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actor afterwards appeared Bonnell Thornton Bute censure character CHARLES CHURCHILL Churchill Churchill's Colley Cibber court crime critics crown curse dare death died dull Dunciad e'en Earl edition England fame fate favour favourite fear feel foes folly fools Garrick gave genius gentleman George Ghost give Gotham grace hand happy hath heart Hogarth honour Horace Walpole hour House of Commons humour Johnson justice king labours letter live Lloyd Lord Lord Bute Lord Holland Lord Temple mankind merit mighty mind Muse nature ne'er never night North Briton o'er occasion once passion poem poet Pope praise pride published racter rage reign Robert Lloyd Rosciad sacred satire scarce sense shame slave soon soul spirit stage theatre thee things thou thought throne truth vice vile virtue voice Westminster Westminster school Whilst Wilkes wretched
Page 163 - Excitements of my reason and my blood, And let all sleep, while to my shame I see, The imminent death of twenty thousand men, That, for a fantasy and trick of fame, Go to their graves like beds...
Page 147 - How many thousand of my poorest subjects Are at this hour asleep ! O Sleep, O gentle Sleep, Nature's soft nurse, how have I frighted thee, That thou no more wilt weigh my eyelids down. And steep my senses in forgetfulness ! Why, rather, Sleep, liest thou in smoky cribs, Upon uneasy pallets stretching thee, And hush'd with buzzing night-flies to thy slumber ; Than in the perfumed chambers of the great, Under the canopies of costly state, And lull'd with sounds of sweetest melody...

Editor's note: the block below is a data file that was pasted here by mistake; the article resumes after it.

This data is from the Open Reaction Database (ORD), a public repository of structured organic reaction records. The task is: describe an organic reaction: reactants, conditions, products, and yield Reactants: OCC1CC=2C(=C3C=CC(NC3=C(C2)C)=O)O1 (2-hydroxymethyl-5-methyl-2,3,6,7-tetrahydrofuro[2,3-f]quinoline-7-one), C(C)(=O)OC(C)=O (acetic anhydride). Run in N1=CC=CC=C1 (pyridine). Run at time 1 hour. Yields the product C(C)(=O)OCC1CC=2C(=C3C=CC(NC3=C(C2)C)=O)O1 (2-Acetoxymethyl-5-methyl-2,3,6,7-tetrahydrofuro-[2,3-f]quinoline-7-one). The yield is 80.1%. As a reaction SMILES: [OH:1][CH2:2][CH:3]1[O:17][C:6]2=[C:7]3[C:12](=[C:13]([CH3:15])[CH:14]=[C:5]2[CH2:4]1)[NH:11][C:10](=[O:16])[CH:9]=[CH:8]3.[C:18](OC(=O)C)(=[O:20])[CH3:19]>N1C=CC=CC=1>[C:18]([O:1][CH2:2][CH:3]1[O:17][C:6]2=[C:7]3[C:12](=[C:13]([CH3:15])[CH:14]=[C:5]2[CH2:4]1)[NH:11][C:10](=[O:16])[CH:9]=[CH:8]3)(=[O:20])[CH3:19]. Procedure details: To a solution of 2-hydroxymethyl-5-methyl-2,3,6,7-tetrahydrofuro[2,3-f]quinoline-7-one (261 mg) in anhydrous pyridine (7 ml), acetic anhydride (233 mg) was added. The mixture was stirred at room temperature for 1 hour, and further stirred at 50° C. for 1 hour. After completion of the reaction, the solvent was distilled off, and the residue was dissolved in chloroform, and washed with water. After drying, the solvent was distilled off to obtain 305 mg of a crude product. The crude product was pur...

Page 158 - AWAKE, my St. John ! leave all meaner things To low ambition and the pride of kings. Let us (since life can little more supply Than just to look about us and to die) Expatiate free o'er all this scene of man ; A mighty maze ! but not without a plan ; A wild where weeds and flowers promiscuous shoot, Or garden tempting with forbidden fruit.
Page 271 - PENSION [an allowance made to any one without an equivalent. In England it is generally understood to mean pay given to a state hireling for treason to his country'].
Page 32 - WHEN Learning's triumph o'er her barbarous foes First rear'd the stage, immortal Shakspeare rose; Each change of many-colour'd life he drew, Exhausted worlds, and then imagined new : Existence saw him spurn her bounded reign, And panting Time toil'd after him in vain.
Page 199 - Poor naked wretches, wheresoe'er you are, That bide the pelting of this pitiless storm, How shall your houseless heads and unfed sides, Your loop'd and window'd raggedness, defend you From seasons such as these ? O, I have ta'en Too little care of this ! Take physic, pomp ; Expose thyself to feel what wretches feel, That thou mayst shake the superflux to them, And show the heavens more just.
Page lxiv - Nay, sir, I am a very fair judge. He did not attack me violently till he found I did not like his poetry ; and his attack on me shall not prevent me from continuing to say what I think of him, from an apprehension that it may be ascribed to resentment. No, sir, I called the fellow a blockhead at first, and I will call him a blockhead still.
Page 45 - To every work he brought a memory full fraught, together with a fancy fertile of original combinations, and at once exerted the powers of the scholar, the reasoner, and the wit.
Page 131 - The exhibitions of the stage were improved to the most exquisite entertainment by the talents and management of Garrick, who greatly surpassed all his predecessors of this and perhaps every other nation, in his genius for acting ; in the sweetness and variety of his tones, the irresistible magic of his eye, the fire and vivacity of his action, the elegance of attitude, and the whole pathos of expression.